PublicBlind Poll

Fairleigh Dickinson University released a poll this morning that had all sorts of ugly numbers for Chris Christie. Nothing surprising until you come to the final paragraph of the PublicMind press release:

“All of the state’s problems are fixable. At least according to voters, the money and political will are there. Unfortunately, they don’t see political leaders willing to stick their neck out and expend the political capital to fix them,” said Krista Jenkins, professor of political science and director of PublicMind.

Are these people idiots?

The state’s problems are not fixable.  Take the defined benefit system.  The solution that Christie’s Pension & Benefits Commission came out with is that it has to be terminated and replaced by a 401(k) plan with the massive shortfall it now has funded by making public employees pay more for lesser health care benefits.

Would a cure for cancer be having the patient die and their family paying off astronomical medical bills for failed treatments?

Those PublicMind voters are obviously not aware that:

  1. $166 billion is not available to fully fund the defined benefit system to date,
  2. $5 billion annually is not available to fund future accruals under the current benefit structure, and
  3. there is absolutely NO political will to make the payments for (1) and (2) above

which is not entirely their fault since nobody (outside of this blog) has made them aware of the real numbers so they base their opinions on the half-truths, distortions, and wishful thinking they are spoon-fed by those whose incomes depend on keeping them in the dark.


35 responses to this post.

  1. Posted by Anonymous on June 23, 2015 at 10:31 am

    Wow what more can anyone say! Sounds like reforms are useless. Total financial collapse of ALL State obligations inevitable. This is why any potential P&B reforms MUST include dedicated funding source for earned pension benefits or what’s the point to unions and publics agreeing to anything.

    Terminate DBP, start DCP, downgrade health coverage, increase premium share, etc. – where does that leave us financially?


  2. Posted by Tough Love on June 23, 2015 at 11:32 am

    John, where the report says …”All of the state’s problems are fixable. At least according to voters, the money and political will are there.”…… I’m not sure THEIR concept of “fixable” is the same as yours (meaning that there really is money to pay all “promised” pensions & benefits in full and without tax increases that will crush NJ’s economy and rapidly accelerate outward migration).

    From this report comment ……. “Almost half of public employee union households (45%) believe fixing the pension system is the most pressing problem compared with fewer than half (17%) of those who reside in non-union households. ” ………. I’d bet that all EXCEPT the “employee union households” would consider a very material reduction to the current grossly excessive promised pensions & benefits to “fix” the problem.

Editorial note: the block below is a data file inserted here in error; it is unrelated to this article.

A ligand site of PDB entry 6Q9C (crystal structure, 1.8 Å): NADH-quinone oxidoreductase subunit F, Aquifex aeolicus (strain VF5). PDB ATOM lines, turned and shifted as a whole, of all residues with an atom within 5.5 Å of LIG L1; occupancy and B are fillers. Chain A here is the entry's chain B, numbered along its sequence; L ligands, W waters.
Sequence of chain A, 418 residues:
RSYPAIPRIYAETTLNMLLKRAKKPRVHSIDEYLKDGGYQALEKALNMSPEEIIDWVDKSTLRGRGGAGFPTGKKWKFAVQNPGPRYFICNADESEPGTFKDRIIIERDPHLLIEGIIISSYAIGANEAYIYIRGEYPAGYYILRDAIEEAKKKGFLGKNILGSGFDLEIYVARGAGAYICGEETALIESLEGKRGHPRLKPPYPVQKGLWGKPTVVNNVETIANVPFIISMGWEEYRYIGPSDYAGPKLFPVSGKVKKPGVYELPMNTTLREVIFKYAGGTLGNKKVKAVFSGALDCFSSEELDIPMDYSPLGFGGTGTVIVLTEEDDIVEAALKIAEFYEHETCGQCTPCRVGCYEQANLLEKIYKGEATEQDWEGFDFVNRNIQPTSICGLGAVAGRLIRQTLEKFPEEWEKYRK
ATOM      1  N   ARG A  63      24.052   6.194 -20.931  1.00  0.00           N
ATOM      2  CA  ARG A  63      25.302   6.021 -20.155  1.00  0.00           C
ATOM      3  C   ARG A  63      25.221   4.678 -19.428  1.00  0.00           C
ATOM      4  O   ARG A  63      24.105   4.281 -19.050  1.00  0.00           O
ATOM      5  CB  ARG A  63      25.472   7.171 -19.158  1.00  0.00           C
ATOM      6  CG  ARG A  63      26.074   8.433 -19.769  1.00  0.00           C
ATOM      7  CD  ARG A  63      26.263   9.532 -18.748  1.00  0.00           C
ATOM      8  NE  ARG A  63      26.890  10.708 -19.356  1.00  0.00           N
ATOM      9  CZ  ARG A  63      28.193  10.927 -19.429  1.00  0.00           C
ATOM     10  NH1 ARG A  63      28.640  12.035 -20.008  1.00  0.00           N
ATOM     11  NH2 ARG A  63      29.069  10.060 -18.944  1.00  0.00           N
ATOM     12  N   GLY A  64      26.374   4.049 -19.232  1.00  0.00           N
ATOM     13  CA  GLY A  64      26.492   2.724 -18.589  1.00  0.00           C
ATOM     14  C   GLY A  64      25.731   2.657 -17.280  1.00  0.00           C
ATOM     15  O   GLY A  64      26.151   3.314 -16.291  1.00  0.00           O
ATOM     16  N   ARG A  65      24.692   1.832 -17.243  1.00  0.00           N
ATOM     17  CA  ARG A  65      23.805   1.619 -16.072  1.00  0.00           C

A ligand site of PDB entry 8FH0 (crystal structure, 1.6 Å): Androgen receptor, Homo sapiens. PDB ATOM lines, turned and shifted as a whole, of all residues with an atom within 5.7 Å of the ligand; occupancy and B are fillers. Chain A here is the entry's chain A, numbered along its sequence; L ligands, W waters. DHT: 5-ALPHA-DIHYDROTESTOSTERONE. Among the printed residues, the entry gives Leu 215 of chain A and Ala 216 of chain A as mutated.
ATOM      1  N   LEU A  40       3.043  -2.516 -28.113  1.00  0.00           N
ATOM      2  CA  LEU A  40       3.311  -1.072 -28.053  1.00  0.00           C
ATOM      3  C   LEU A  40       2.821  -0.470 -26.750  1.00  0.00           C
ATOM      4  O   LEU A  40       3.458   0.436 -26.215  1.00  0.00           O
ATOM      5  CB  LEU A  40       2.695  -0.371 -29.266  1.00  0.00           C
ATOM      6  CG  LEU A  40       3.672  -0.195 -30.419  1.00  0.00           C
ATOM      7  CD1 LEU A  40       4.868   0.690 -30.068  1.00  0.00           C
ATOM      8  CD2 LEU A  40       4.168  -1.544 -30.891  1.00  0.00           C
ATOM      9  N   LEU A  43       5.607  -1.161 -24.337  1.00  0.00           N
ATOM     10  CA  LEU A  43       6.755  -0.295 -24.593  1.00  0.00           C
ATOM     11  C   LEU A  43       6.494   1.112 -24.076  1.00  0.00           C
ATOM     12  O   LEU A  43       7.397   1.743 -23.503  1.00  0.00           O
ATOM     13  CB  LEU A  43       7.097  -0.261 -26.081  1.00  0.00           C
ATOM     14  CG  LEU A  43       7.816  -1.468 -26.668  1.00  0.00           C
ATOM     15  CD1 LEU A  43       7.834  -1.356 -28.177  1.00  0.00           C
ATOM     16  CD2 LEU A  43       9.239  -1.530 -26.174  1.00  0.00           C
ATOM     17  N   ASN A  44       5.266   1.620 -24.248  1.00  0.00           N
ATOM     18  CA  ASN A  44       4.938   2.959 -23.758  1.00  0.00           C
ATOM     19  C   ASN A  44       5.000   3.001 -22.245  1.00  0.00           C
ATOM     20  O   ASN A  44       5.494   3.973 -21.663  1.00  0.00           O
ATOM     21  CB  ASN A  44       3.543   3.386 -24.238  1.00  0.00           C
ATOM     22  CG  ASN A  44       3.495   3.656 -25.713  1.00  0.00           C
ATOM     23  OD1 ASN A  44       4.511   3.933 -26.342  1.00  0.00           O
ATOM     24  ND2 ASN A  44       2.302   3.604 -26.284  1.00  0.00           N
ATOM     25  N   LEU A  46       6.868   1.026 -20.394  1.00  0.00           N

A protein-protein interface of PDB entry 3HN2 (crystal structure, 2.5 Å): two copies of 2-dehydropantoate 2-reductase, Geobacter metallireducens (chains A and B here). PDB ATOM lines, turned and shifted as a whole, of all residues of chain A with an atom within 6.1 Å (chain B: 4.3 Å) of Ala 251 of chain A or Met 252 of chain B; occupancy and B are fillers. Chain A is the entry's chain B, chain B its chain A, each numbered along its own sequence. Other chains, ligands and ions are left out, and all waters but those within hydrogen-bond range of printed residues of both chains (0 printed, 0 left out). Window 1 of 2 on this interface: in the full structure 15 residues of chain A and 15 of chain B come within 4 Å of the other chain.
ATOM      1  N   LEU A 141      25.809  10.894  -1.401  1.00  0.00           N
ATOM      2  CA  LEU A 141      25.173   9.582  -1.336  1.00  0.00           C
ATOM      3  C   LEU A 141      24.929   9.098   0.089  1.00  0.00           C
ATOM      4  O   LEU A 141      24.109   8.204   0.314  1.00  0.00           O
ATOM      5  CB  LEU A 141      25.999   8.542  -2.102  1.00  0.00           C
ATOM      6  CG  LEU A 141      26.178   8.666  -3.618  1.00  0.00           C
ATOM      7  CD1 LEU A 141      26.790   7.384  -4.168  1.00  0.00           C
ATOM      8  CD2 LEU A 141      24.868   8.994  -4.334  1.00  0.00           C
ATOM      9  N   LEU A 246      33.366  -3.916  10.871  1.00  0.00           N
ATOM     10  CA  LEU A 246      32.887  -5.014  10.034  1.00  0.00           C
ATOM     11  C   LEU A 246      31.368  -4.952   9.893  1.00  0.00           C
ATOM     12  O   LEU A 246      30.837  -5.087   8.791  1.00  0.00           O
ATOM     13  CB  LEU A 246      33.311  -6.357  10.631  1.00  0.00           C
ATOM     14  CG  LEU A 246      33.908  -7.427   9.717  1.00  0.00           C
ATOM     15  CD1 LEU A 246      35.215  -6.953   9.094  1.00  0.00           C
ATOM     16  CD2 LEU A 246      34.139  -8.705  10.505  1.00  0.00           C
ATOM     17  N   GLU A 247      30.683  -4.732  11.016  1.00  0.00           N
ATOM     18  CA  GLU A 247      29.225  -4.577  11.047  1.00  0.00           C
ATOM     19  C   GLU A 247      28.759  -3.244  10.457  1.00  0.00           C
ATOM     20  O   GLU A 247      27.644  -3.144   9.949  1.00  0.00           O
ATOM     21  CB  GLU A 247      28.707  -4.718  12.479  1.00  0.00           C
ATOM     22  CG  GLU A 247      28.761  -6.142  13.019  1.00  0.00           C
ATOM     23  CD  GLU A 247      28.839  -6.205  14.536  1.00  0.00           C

And to the commentators (all of whom seem to comment under “Anonymous” and fight even modest but “genuine” pension reform proposals),I suggest that you read the 3 numbered bullets in this blog-post several times, and start a up a SERIOUS discussion with your work associates and Union. Remember that expression …. half a loaf is better than none?


    • Posted by Anonymous on June 23, 2015 at 12:47 pm

      If no dedicated ARC funfing it’s sourdough!


    • Posted by Anonymous on June 23, 2015 at 10:17 pm

      Why would public employees agree to anything? If the gov isn’t willing to raise taxes on corporations and millionaires, the pension can’t be balanced on the backs of those who have paid in for years while taxpayers have yet to pay the full freight in any one year for the past 20. In fact, the homestead rebate program was created from funds diverted from the pension system.

      I’m willing to risk it. Let the state default on all it’s debt.

      Bring it on.


      • Posted by dentss dunnigan on June 24, 2015 at 2:08 pm

        Cab’t default on NJ debt’s guaranteed by our constitution ,something the pensions aren’t


        • Posted by Anonymous on June 24, 2015 at 5:35 pm

          Not exactly, it’s the ARC funding NJSC ruled on not the right for retirees to receive pension benefits earned.


        • Posted by Anonymous on June 24, 2015 at 5:38 pm

          Not all only the voter approved debt service. There is non voter approved type debt service type appropriationd imbedded in the Budget. For example, NJEDA Pension Obligation Bonds and DMV Securitization, any many others that could/would be challenged.


      • Posted by Anonymous on June 24, 2015 at 5:33 pm

        It’s a BIG gamble. Any additional reforms a la the P&B Commission report must coincide with a dedicated revenue stream for ARC funding.